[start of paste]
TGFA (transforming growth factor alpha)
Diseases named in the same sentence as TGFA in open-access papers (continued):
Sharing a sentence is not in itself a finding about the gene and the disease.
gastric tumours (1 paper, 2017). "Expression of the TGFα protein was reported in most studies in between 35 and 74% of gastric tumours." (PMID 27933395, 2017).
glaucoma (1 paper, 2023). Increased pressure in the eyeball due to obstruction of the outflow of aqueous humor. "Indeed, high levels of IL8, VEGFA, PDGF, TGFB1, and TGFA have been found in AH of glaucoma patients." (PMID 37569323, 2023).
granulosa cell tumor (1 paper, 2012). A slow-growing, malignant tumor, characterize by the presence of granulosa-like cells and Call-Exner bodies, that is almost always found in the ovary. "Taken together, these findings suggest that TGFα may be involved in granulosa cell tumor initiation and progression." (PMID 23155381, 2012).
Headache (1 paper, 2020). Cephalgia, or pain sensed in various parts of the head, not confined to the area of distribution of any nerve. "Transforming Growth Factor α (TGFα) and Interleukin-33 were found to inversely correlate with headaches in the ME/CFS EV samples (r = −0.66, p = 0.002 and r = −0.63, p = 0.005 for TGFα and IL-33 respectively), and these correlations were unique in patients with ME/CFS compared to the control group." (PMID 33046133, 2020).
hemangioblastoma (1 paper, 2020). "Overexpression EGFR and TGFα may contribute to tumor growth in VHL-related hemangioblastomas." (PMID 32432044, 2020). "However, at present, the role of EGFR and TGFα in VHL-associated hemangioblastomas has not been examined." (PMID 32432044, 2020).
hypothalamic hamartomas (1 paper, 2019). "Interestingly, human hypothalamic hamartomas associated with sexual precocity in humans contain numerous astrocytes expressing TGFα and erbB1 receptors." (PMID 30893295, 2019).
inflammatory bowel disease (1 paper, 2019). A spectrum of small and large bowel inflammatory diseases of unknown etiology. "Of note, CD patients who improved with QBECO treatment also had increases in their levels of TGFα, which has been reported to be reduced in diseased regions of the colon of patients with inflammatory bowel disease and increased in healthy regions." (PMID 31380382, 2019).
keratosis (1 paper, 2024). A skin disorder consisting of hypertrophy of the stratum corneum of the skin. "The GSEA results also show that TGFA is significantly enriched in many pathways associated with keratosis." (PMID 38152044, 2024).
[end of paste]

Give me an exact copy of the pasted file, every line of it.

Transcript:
TGFA (transforming growth factor alpha)
Diseases named in the same sentence as TGFA in open-access papers (continued):
Sharing a sentence is not in itself a finding about the gene and the disease.
gastric tumours (1 paper, 2017). "Expression of the TGFα protein was reported in most studies in between 35 and 74% of gastric tumours." (PMID 27933395, 2017).
glaucoma (1 paper, 2023). Increased pressure in the eyeball due to obstruction of the outflow of aqueous humor. "Indeed, high levels of IL8, VEGFA, PDGF, TGFB1, and TGFA have been found in AH of glaucoma patients." (PMID 37569323, 2023).
granulosa cell tumor (1 paper, 2012). A slow-growing, malignant tumor, characterize by the presence of granulosa-like cells and Call-Exner bodies, that is almost always found in the ovary. "Taken together, these findings suggest that TGFα may be involved in granulosa cell tumor initiation and progression." (PMID 23155381, 2012).
Headache (1 paper, 2020). Cephalgia, or pain sensed in various parts of the head, not confined to the area of distribution of any nerve. "Transforming Growth Factor α (TGFα) and Interleukin-33 were found to inversely correlate with headaches in the ME/CFS EV samples (r = −0.66, p = 0.002 and r = −0.63, p = 0.005 for TGFα and IL-33 respectively), and these correlations were unique in patients with ME/CFS compared to the control group." (PMID 33046133, 2020).
hemangioblastoma (1 paper, 2020). "Overexpression EGFR and TGFα may contribute to tumor growth in VHL-related hemangioblastomas." (PMID 32432044, 2020). "However, at present, the role of EGFR and TGFα in VHL-associated hemangioblastomas has not been examined." (PMID 32432044, 2020).
hypothalamic hamartomas (1 paper, 2019). "Interestingly, human hypothalamic hamartomas associated with sexual precocity in humans contain numerous astrocytes expressing TGFα and erbB1 receptors." (PMID 30893295, 2019).
inflammatory bowel disease (1 paper, 2019). A spectrum of small and large bowel inflammatory diseases of unknown etiology. "Of note, CD patients who improved with QBECO treatment also had increases in their levels of TGFα, which has been reported to be reduced in diseased regions of the colon of patients with inflammatory bowel disease and increased in healthy regions." (PMID 31380382, 2019).
keratosis (1 paper, 2024). A skin disorder consisting of hypertrophy of the stratum corneum of the skin. "The GSEA results also show that TGFA is significantly enriched in many pathways associated with keratosis." (PMID 38152044, 2024).